I‘m not exactly sure how this one ended up on my watch list. Maybe it was the absurd title or maybe it was Sergio Leone directing. So far, I’ve only watched his epic Once Upon a Time in the West. I do have his Dollars trilogy on Blu-ray but have yet to watch any of them. So it’s probable that I saw his name on this and tossed it on my list. No matter how it got there, I’m glad I took the time to check this one out, and time is definitely needed because this clocks in at nearly three hours. From what I’ve seen of Leone so far, this definitely has his signature. The extreme close ups on eyes, slow pace, long takes of someone, and the theme songs for the main characters. He’s got an unmistakable style that you know when you see.
So how is this overall? That’s a bit of a tough answer. Visually and stylistically it’s high tier Leone, but there are aspects that are strange here. The bulk of the film takes place in the last days of the Old West. So you get the usual items you’d expect from that like horses and buggies but then there is a motorcycle, MG42 machine gun from World War II, and some sort of heavily armored tank car thing. I think this borders a bit on fantasy because of the guns and vehicles. Maybe not quite Steampunk but in the neighborhood for sure. Ultimately, the weird elements make this feel a bit unfocused in my opinion, but let’s start at the beginning.
First thing we see is Rod Steiger pissing on ants. Yes, that is the way this film opens. The tone is pretty much a bit of vulgarity which is held for a good while. Steiger’s character Juan is a bit of a bandit who goes on to rob a stagecoach full of snobs. Juan appears to be a lowly peasant beggar with no shoes and a garish look. For whatever reason, the coach drivers pick him up and toss him in the coach with the snobby folk who commence to talking down their noses at him. Some really harsh words are spoken. A certain derogatory word for black folk gets tossed out at one point. There’s even a clergyman who can’t seem to hold back his disdain for what the peasants say in the confessional. Juan sits there watching these snobs scarf down their food as if he wasn’t even there, not even bothering to offer him any.
This all comes to an immediate halt when Juan’s family attacks the coach by putting rocks under the wagon wheels to stop it and killing all the coachmen. Juan and his crew proceed to strip and steal everything from the passengers and send them on their way into a pig pen. As they are enjoying the spoils of their victory, some explosions go off in the nearby hills and James Coburn’s character John rides out on a motorcycle. Juan shoots a hole in his tire to rob him and a new friendship begins. John is actually a member of the Irish Republican Army and good with explosives, which gives Juan the idea of a bank robbery. Thing is, John isn’t interested.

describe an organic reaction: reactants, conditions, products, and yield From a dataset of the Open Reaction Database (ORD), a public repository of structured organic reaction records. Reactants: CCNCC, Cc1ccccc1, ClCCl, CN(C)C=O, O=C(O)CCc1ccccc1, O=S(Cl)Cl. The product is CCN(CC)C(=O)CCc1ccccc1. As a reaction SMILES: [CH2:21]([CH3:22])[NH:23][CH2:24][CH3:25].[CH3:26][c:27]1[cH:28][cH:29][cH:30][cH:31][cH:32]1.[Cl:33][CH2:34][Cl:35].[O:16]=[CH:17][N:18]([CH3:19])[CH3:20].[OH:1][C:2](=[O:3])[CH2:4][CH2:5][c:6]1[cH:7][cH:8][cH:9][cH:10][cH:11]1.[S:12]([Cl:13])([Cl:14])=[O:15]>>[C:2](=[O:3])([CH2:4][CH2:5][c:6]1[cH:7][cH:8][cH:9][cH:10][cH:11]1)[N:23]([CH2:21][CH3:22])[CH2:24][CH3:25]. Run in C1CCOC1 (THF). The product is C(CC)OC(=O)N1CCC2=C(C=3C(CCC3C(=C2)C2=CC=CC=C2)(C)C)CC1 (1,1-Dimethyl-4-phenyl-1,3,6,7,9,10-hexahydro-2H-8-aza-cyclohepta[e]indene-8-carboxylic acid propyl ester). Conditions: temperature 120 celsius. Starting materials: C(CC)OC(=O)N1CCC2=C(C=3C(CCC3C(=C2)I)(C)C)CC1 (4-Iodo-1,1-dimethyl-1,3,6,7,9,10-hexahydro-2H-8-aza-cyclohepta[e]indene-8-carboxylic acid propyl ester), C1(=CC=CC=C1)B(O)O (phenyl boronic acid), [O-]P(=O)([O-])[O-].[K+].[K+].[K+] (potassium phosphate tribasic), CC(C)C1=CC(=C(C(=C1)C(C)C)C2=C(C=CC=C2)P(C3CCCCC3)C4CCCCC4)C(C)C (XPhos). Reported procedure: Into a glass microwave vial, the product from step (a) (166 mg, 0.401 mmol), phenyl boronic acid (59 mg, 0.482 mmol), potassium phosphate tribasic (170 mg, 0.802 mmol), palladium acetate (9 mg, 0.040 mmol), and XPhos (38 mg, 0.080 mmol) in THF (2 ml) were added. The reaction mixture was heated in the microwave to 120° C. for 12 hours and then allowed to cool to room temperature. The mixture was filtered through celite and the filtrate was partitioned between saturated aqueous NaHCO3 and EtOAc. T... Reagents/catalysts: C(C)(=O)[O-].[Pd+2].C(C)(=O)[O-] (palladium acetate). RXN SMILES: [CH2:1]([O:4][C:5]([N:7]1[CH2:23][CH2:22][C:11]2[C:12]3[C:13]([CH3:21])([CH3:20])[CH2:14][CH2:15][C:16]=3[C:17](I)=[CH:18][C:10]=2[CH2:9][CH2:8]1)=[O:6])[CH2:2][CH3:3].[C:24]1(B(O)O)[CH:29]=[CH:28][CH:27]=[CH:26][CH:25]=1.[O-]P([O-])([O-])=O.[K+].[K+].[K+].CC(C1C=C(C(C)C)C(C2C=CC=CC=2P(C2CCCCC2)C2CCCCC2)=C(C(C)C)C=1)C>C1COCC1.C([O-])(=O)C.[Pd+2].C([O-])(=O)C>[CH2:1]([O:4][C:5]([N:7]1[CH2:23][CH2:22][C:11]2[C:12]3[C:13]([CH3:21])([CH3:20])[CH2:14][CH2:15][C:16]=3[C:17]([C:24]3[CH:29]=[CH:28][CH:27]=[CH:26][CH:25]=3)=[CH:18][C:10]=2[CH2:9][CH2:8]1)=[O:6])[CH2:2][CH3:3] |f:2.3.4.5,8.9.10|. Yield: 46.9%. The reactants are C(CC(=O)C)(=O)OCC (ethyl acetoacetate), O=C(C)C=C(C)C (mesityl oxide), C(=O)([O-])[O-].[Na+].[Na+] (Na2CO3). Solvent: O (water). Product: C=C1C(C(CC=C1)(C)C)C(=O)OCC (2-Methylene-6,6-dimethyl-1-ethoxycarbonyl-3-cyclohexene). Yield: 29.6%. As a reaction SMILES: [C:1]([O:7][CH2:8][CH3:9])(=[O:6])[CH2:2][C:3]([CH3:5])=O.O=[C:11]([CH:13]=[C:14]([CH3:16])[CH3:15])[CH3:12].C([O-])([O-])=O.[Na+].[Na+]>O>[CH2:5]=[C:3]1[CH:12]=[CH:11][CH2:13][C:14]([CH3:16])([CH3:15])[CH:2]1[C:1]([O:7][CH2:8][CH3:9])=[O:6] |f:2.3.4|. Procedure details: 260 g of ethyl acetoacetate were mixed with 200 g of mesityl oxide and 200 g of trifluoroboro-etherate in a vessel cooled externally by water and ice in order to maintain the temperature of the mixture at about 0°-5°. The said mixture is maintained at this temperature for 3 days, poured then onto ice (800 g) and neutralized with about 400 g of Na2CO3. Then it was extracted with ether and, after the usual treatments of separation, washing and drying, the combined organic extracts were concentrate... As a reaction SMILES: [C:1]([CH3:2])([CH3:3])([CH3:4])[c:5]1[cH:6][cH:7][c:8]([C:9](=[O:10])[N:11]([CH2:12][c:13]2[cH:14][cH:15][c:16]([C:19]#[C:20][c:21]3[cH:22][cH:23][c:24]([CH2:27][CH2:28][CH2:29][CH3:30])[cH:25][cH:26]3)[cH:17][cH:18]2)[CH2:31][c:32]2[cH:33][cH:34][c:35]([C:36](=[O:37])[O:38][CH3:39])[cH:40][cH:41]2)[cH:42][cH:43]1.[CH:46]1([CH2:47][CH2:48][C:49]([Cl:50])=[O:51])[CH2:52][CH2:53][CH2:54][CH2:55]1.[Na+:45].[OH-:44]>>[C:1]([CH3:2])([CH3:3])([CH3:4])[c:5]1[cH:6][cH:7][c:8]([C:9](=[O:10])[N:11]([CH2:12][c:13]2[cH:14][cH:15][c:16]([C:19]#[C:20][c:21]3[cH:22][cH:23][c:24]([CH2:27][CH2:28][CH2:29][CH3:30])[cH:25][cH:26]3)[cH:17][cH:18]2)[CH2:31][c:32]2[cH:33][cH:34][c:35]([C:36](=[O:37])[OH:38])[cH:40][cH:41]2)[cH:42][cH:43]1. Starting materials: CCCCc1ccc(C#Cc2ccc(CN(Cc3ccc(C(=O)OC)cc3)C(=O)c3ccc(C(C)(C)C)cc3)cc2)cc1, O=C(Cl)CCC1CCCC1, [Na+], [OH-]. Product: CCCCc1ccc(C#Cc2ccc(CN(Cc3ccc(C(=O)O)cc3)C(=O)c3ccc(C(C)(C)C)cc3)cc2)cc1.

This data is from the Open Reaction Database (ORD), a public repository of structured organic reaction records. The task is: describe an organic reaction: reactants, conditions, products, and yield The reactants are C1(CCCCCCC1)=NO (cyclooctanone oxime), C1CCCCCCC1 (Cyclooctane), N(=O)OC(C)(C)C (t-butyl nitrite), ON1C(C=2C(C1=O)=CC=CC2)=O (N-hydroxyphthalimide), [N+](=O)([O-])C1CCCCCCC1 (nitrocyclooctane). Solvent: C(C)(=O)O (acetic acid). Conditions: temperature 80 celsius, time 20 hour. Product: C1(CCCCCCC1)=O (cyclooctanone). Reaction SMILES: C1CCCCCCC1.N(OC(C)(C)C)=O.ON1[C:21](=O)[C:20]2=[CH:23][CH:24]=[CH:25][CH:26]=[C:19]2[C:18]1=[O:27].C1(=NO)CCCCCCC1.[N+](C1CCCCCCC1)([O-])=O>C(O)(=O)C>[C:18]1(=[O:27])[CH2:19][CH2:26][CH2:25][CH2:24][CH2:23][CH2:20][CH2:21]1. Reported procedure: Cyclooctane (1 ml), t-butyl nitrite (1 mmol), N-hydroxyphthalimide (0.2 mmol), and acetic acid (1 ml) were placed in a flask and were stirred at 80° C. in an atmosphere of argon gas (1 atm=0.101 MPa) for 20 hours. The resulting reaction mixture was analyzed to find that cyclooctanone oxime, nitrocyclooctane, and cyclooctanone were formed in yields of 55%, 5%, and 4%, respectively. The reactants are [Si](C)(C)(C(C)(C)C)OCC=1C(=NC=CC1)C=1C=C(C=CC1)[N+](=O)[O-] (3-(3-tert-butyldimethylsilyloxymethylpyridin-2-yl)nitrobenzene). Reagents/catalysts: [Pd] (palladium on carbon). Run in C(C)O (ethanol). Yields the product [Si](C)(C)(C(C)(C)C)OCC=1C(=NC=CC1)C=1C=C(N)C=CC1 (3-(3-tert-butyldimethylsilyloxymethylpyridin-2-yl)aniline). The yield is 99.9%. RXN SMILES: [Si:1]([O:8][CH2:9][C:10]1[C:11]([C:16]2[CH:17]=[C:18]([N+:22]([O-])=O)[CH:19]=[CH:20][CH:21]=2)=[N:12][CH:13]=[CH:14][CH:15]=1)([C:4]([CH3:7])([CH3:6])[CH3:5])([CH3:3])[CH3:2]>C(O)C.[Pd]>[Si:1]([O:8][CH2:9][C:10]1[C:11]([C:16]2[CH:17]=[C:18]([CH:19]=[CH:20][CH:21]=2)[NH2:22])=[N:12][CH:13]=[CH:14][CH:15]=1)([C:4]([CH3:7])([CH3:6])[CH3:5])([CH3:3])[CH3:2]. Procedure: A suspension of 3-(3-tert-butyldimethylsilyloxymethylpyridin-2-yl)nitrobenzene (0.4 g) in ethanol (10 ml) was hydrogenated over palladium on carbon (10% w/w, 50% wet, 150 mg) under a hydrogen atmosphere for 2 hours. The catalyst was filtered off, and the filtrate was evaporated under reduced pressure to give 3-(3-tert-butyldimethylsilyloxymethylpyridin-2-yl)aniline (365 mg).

Eventually, Juan and John do go to rob that bank, but the big surprise on Juan is that the money was moved out of the bank months ago. It’s now a garrison for soldiers and political prisoners. So Juan ends up becoming a hero to the people for rescuing them. You’d think that would be the end of the movie, but I think it’s only like halfway through. See, this whole film is probably best described as a bunch of smaller stories pieced together into one whole. There are many and varied chapters to this. It doesn’t really feel stitched together though, but the parts just have a distinct start and finish. The movie could probably end at each junction which also contributes to the odd overall feel.
The really strange bits revolve around technology. First, there is this armored car the bad guys have that looks more like something from Indiana Jones than the Old West. Sadly, the thing is only for looks. We don’t get any kind of shootout with it. The vehicle is in some shootouts, but a bullet never gets shot out of it. Then there is the MG42 machine gun. This film takes place during the Mexican Revolution and in the year 1913, but the MG42 was actually a weapon from World War II some years later. There were more appropriately timed weapons used, so I’m not sure why this one was figured so prominently. There was also a mortar used in the last battle which is another WW II item. I guess someone who has no concept of what guns came out when might not have an issue, but if you have any inkling of it, the placement within seems jarring. As if things sped forward thirty years.
I would be remiss in not mentioning the relationship between Juan and John. Both Steiger and Coburn were fantastic, and I really look forward to digging up more films from both of them. Coburn was in The Magnificent Seven, but I really did not recognize his much more youthful face there. In this film, he has a bit more of his age worn face that I’m used to and was easy to pick out. Both men have a swagger to them that was very fitting for the setting.
In closing, this was a very good film to watch. Aside from the nuances with newer weaponry that kind of takes you out of the setting, the film has that classic Leone feel. Like I said, this is only my second Leone film, but his style is unmistakable. My only real complaint is that certain elements take you out of the vibe he lays down. If he had done certain aspects a bit more traditionally, I think this might rate a bit higher, but as it is, I’m giving this 4/5 stars. Very entertaining and very captivating throughout.